Biography of Famous Russian Scientist T.D. Lysenko Part 1

About the famous Russian scientist T.D. Lysenko, biography and history of the man.

T. D. LYSENKO (1898- ).

For nearly 30 years Soviet science was headed by an uneducated, fanatical fake. This man had absolute control over a vast segment of Russia's research in genetics, biology, agriculture, and related fields.

Trofim Denisovich Lysenko was a farmer's son who attended a meeting at Leningrad in 1929. He wanted to tell of his experiments in growing winter peas to precede a cotton crop--a discovery he felt was sensational. It wasn't. The idea was old.

He was ignored by everyone except a news-paperman who saw a good story. The journalist wrote: "Lysenko gives one the feeling of a toothache. He has a dejected mien. Since he is stingy of words, all one remembers is his sullen look creeping along the earth as if he were ready to do someone in." Lysenko returned home bitter.

A year later, Lysenko's father sowed grain in winter and got a yield in the spring. When Lysenko heard of this he immediately claimed credit for the idea and said it was proof of his own agricultural "theories." He bragged loudly and incessantly. It paid off. He landed a job at the Odessa Institute of Genetics and Breeding. Since winter crops ordinarily were poor, Lysenko was put in charge of a special department to study this problem.

He refuted all established scientific theories. Mendel, Pasteur, and the rest didn't know anything. He, Lysenko, had the real answers. Even the universities, he insisted, were teaching drivel. Since Lysenko was uneducated, it was easier to scorn others than to admit he didn't know what they were talking about.

In 1935, he went to a meeting of representatives from collective farms and gave a talk, the gist of which was that those who didn't agree with his ideas were enemies of the people. He transformed his agricultural report into a political harangue. As luck would have it, Stalin himself was in the audience, and afterward he commented, "Bravo, Comrade Lysenko!" That did it. Lysenko was assumed to be a Stalin protege. The press now called him a "genius" of the soil.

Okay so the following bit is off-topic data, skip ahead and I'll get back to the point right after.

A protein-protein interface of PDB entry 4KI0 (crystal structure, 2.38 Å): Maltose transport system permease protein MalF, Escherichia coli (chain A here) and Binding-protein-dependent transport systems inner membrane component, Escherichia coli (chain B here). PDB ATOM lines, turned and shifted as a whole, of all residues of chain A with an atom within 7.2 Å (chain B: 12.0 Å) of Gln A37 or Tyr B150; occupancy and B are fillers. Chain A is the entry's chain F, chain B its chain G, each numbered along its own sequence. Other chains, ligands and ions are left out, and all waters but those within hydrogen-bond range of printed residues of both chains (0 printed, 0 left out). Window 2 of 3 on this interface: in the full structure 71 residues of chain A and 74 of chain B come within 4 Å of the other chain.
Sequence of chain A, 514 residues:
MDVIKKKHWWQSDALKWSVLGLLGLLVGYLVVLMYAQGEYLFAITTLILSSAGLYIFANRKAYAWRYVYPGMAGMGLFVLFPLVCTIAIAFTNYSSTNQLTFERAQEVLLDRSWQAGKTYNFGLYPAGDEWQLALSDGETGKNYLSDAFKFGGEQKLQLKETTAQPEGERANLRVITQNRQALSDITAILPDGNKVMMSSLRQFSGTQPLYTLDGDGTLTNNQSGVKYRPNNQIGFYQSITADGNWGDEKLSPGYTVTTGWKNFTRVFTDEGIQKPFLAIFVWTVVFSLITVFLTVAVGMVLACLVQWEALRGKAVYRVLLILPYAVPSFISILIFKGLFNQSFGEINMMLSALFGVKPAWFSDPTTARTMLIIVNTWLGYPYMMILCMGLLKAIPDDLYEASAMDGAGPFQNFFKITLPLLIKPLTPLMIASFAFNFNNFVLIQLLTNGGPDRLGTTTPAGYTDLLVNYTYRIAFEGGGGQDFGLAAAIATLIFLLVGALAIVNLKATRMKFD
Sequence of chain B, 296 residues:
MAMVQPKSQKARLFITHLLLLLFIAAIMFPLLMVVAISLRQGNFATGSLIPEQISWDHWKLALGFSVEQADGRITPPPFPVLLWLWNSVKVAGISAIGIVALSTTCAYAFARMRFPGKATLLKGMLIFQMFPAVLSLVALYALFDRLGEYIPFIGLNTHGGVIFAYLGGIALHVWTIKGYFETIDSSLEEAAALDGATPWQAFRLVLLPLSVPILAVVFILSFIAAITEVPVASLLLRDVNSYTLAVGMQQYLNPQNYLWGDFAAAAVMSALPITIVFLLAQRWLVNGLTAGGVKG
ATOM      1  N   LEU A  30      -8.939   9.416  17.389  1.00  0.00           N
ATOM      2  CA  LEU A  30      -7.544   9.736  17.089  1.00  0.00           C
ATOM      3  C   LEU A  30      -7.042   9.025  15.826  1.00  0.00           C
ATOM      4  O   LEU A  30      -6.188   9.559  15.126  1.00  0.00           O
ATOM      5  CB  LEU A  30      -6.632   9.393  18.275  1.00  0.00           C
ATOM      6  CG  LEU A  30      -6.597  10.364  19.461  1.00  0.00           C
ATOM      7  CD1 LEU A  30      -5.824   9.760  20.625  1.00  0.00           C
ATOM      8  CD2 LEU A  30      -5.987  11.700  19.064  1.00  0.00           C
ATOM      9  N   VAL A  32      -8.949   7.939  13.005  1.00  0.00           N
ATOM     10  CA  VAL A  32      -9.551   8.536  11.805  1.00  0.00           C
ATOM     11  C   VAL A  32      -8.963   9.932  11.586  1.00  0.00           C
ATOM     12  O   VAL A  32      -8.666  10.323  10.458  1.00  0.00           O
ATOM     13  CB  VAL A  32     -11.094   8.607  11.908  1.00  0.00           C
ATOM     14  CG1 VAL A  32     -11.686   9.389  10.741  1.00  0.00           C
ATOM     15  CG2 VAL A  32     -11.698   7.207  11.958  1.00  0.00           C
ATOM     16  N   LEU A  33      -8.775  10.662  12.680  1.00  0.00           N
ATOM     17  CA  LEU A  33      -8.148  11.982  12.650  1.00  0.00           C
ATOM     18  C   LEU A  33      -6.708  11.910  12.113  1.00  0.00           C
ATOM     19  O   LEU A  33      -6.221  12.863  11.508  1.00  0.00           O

Meanwhile Lysenko had become friendly with I. I. Prezent, a man who knew all the sordid uses of public relations. Under his direction Lysenko refined the technique of charging those who ridiculed his ideas with being enemies of the proletariat. In time, many of the outstanding Russian scientists were not only removed from their positions but they were jailed or liquidated. Lysenko quickly stepped into the vacuum each time, moving ever upward--Comrade Prezent always at his side.

Soon Lysenko had a collection of followers. They were given degrees and titles and top jobs. Gradually, Lysenko and his friends controlled nearly every important position in the scientific establishment, as well as the editorial boards of newspapers and magazines.

After W.W. II, it became apparent that biology, and especially genetics, had developed tremendously elsewhere in the world. Lysenko dismissed these reports, pointing with pride to his own achievements: his prize herd of cows, bred according to his own theories; his experimental trees that would grow in barren country; and the many plans he had for future record crops of wheat, beets, and potatoes. Anyone who advocated trying new ideas taken from capitalistic countries was clearly a reactionary.

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